CBSE Class 9 History Chapter 3 Notes Understanding the Lesson
1. Germany was a powerful empire in the early twentieth century. It fought the First World War (1914-1918) alongside the Austrian empire and against the Allies.
2. Germany was defeated in 1918 and the emperor was abdicated. This gave an opportunity to parliamentary parties to recast German polity. A National Assembly met at Weimar and established a democratic constitution with a federal structure.
3. German people did not welcome the new Weimar Republic because they held it responsible for the defeat of Germany in the war and the disgrace at Versailles.
4. Germany faced deep economic crisis in 1923. It had fought the war largely on loans and had to pay war reparations in gold. This depleted gold reserves at a time resources were scarce.
5. The German economy was further hit by the Great Economic Depression. By 1932, industrial production was reduced to 40 percent of the 1929 level. Workers lost their jobs. The economic crisis created deep anxiety and fears in people. Since the Weimar Republic failed to manage this crisis; people lost confidence in the democratic parliamentary system.
6. All this formed the background of Hitler’s rise to power. The German defeat horrified Hitler and the Versailles Treaty made him furious. In 1919, he joined the German Worker’s Party. He subsequently took over the organization and renamed it the National Socialist German Worker’s Party which later came to be known as the Nazi Party.
7. Nazism became a mass movement during the Great Depression. In a situation when workers lost jobs and the middle classes were threatened with destitution, Nazi propaganda stirred hopes in them. In 1928, the Nazi Party was not very successful but by 1932, it had become the largest party. Hitler impressed the German people with his powerful speeches. He promised them to build a strong nation, undo the injustice of the Versailles Treaty and restore their dignity.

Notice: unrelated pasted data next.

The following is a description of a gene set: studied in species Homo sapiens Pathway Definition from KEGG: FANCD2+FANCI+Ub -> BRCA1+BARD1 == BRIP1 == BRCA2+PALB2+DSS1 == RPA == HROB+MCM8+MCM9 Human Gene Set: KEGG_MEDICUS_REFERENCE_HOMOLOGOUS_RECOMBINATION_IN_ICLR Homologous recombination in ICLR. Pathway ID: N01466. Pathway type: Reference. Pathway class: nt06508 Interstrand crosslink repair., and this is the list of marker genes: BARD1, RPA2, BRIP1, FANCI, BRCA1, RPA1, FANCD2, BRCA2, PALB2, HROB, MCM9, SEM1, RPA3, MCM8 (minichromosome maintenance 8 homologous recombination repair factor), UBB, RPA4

8. On 30 January 1933, Hitler was offered the Chancellorship of Germany. Having acquired power, Hilter set out to dismantle the structures of democratic rule. Civic rights like freedom of speech, press and assembly were suspended. The Communists were sent to the newly established concentration camps.
9. The famous Enabling Act, passed on 3 March 1933, established dictatorship in Germany. Hilter became the most powerful man in the country. He sidelined Parliament and rule by decree. He also banned all political parties and trade unions.
10. Special surveillance and security forces were created to control and order society in ways that the Nazis wanted. People could now be detained in Gestapo (secrete state police) torture chambers, rounded up and sent to concentration camps.
11. Hitler got quick success in his foreign policy. He integrated Austria and Germany in 1938 under the slogan, One people, One empire and One leader.
12. In September 1939, Germany invaded Poland. This started a war with France and England. In September 1940, a Tripartite Pact was signed between Germany, Italy and Japan which strengthened Hitler’s claim to international power.
13. Hitler created an exclusive racial community of pure German by eliminating all those who were seen as ‘undesirable’ in extended empire. Nazis wanted only a society of pure and healthy Nordic Aryan’s. Only they were seen as worthy of prospering and multiplying against all who were classed; as ‘undesirables’.
14. Jews, Gypsies and blacks living in Nazi Germany were widely persecuted. Even Russians and Poles were considered subhuman. However, Jews remained the worst sufferers. They were terrorized, pauperized and segregated.